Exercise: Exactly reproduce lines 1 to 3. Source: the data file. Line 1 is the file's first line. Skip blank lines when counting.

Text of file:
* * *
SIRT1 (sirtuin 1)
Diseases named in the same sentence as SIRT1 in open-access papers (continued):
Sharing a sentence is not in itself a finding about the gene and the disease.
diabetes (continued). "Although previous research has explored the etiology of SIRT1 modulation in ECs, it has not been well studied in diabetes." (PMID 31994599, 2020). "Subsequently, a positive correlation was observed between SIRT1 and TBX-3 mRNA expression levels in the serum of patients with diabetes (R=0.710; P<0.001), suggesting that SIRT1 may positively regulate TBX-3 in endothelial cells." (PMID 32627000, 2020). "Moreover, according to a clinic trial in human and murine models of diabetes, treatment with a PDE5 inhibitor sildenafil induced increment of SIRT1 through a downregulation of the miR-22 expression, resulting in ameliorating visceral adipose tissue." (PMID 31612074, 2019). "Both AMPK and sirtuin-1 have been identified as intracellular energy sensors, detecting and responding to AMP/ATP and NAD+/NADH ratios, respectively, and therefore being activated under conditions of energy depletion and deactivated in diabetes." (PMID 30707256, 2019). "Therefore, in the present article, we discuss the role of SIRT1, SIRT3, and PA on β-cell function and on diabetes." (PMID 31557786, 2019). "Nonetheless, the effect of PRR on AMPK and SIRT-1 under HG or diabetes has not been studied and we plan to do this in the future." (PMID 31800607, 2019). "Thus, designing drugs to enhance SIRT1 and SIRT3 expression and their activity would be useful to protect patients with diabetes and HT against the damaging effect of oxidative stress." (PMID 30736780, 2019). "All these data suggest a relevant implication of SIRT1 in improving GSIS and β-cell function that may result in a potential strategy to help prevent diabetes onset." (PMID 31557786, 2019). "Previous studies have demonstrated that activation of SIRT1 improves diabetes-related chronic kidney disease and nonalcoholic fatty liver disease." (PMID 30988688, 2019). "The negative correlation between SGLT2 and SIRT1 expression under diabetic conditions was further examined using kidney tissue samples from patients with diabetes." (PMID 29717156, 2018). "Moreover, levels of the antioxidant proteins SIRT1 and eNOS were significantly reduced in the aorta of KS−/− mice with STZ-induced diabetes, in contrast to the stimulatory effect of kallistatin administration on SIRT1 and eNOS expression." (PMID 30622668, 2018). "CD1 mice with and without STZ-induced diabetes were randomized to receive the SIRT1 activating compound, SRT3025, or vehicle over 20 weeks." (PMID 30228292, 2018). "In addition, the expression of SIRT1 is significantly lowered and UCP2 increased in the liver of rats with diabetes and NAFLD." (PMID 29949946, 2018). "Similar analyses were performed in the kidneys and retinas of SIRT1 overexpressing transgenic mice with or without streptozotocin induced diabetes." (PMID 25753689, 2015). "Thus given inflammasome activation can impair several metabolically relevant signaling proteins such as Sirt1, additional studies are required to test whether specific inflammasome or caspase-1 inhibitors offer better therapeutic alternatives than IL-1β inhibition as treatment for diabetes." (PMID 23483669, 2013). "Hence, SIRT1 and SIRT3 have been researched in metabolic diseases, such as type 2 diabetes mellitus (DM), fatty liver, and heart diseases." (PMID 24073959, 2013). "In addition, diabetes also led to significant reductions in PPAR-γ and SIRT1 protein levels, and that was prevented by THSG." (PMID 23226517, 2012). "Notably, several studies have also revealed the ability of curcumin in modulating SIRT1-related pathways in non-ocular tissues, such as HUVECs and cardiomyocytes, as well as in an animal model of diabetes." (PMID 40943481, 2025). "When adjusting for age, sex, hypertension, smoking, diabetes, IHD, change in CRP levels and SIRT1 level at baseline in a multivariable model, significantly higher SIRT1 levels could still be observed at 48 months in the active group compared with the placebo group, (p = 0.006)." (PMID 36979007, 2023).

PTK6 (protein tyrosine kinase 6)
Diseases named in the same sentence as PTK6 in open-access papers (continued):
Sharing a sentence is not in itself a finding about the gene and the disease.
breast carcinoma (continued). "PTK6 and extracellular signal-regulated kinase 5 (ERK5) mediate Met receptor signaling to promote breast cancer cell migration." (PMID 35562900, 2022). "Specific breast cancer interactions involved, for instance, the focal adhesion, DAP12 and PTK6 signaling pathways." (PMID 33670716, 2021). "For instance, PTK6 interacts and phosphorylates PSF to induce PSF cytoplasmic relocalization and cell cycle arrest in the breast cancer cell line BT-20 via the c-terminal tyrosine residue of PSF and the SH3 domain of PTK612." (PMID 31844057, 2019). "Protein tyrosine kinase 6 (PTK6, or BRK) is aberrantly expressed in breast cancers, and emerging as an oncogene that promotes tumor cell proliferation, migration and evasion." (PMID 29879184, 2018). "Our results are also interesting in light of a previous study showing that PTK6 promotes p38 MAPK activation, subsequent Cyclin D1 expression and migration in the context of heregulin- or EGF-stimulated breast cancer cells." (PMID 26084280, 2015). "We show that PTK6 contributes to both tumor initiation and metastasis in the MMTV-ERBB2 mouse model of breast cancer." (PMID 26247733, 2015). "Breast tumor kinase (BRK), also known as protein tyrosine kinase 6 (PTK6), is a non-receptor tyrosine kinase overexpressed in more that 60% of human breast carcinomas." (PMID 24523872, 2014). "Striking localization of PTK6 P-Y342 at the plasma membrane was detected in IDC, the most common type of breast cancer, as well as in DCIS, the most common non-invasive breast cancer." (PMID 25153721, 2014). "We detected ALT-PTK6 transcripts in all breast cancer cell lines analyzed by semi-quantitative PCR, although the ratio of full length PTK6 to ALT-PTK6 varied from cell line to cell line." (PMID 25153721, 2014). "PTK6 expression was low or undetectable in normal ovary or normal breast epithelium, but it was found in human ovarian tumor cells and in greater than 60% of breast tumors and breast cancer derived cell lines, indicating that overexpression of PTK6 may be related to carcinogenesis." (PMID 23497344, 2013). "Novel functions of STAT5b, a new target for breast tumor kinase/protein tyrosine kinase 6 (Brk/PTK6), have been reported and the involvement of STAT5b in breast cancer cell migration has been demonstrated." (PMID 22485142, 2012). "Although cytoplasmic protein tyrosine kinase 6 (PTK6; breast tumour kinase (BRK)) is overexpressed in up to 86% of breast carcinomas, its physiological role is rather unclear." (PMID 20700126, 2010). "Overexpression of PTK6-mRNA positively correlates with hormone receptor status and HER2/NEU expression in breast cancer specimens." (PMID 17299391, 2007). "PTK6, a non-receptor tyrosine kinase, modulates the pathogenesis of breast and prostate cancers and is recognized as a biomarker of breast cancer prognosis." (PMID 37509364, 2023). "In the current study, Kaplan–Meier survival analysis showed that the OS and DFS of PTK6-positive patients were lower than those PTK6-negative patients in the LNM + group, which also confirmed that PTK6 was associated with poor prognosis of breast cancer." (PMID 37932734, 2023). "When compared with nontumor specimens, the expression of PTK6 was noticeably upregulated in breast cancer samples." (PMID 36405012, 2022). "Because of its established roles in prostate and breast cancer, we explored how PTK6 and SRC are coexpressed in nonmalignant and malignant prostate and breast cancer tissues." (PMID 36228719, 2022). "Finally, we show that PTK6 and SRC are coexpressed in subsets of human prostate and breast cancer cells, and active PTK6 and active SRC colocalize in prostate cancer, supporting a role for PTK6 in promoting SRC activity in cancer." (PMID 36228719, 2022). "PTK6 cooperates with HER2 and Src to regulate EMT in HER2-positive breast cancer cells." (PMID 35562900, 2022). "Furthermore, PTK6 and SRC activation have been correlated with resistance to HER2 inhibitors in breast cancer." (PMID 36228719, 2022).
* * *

SIRT1 (sirtuin 1)
Diseases named in the same sentence as SIRT1 in open-access papers (continued):
Sharing a sentence is not in itself a finding about the gene and the disease.